A new study out from Pew Research both confirms and educates on a topic that's near and dear to many: the Internet in the United States. From those who play games to those who read informative news articles like this one, there's a greater fraternity than some may have realized. While many likely knew on an elemental level that the Internet was, indeed, a very big deal, the Pew Research study put a number to that elemental concept and revealed that fully 87 percent of adults in the United States are Internet users.
The Pew Research study took a sample of 1,000 American adults, and discovered that 87 percent of same were, as noted, Internet users. Breaking the demographics down further, meanwhile, showed that there were parts of this already impressive total that were even more pronounced than the ordinary. For instance, in households with at least $75,000 in income, Internet use was up to 99 percent. Adults aged 19-29 weighed in at 97 percent of the total, and the same number was counted among those with college degrees.
Mobile devices are also, not surprisingly, used to make the connection to the Internet by many. 68 percent of those in the polling did so, and ownership of cell phones in general reached 90 percent, particularly impressive when one considers that the number was down to 53 percent in Pew's first such Internet survey back in 2000. Smartphone ownership was likewise up, reaching 58 percent in this year's study from just 35 percent in the 2011 version.
But the Pew Research study also took note of attitudes about the Internet, and overwhelmingly, Web access was regarded as a good thing. 90 percent of those polled called it good for the respondents specifically, while just six percent called it bad outright. Three percent called it a mixed blessing, and 76 percent called it a boon to society in general. 15 percent, meanwhile, called it a bane on society, and the mixed blessing crowd stepped up on the societal topic at eight percent. Indeed, 53 percent of those surveyed said it would be “very hard” to give up the Internet, with issues of profession most often cited.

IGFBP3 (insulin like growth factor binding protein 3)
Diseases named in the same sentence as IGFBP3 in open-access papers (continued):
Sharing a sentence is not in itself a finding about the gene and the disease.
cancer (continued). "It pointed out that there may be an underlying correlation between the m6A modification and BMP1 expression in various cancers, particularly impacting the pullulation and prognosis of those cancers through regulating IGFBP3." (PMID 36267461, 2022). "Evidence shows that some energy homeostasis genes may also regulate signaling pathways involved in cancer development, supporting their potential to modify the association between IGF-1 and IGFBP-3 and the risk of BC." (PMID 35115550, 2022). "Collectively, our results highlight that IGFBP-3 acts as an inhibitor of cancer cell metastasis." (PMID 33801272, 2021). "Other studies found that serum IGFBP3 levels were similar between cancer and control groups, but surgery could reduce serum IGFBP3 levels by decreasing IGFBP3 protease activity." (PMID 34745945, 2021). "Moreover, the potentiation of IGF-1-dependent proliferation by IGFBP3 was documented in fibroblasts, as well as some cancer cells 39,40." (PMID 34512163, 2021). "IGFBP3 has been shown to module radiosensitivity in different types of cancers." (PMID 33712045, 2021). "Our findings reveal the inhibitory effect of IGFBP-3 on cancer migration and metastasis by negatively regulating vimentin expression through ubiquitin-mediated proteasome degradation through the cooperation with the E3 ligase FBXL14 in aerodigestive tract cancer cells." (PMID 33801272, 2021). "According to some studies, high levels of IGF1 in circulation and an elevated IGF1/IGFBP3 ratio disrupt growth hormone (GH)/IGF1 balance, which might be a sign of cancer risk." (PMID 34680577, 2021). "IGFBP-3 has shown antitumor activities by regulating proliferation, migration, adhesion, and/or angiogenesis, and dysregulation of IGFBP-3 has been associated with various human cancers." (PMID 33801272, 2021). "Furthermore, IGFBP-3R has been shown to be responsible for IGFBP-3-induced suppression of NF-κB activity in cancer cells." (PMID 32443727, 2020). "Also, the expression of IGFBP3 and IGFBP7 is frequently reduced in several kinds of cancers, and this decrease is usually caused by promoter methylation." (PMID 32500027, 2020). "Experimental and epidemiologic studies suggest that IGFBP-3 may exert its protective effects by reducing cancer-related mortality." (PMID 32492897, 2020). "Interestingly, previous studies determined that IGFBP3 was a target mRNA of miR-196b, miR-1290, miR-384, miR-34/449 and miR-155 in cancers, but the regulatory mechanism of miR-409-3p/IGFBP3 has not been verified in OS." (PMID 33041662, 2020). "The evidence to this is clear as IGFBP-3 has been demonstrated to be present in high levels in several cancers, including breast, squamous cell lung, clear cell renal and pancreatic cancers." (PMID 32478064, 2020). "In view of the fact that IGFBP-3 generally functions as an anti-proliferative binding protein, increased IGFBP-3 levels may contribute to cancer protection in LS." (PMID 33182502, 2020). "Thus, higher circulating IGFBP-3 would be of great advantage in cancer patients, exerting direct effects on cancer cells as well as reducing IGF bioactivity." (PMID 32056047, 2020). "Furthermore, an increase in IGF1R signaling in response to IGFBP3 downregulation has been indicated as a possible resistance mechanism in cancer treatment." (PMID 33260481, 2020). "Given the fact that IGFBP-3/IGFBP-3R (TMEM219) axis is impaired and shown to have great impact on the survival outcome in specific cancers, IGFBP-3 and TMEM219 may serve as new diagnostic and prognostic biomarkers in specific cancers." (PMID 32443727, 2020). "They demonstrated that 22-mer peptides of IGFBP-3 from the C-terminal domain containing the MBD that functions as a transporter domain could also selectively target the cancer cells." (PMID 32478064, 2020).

What's more, while the Internet can be a scary place—25 percent of users reported being attacked online or otherwise treated unkindly, and another 25 percent said that an online group had gotten too hostile to comfortably remain part of—it's also been shown quite friendly, as significantly larger numbers reported that kindness and generosity were part of the experience for 70 percent of users, and 56 percent could say that an online group had been seen helping either a person or a community.
Admittedly, some of this isn't exactly new. A large portion of Americans using the Internet was the kind of thing that was general knowledge, even if the new-found numbers do a nice job of putting a face to the name, so to speak. We have video about this and many other topics available at this link.
It's also interesting to note how many users had a positive experience online as opposed to a negative—positive outweighs negative by at least two to one, and more depending on how the data is applied—which itself has some noteworthy implications, particularly for anyone who believed that the Internet required more policing. There are pluses and minuses, of course, as is the case with most everything in life. But the Internet is seeming to prove a fairly large plus.
Contributing TechZone360 Writer
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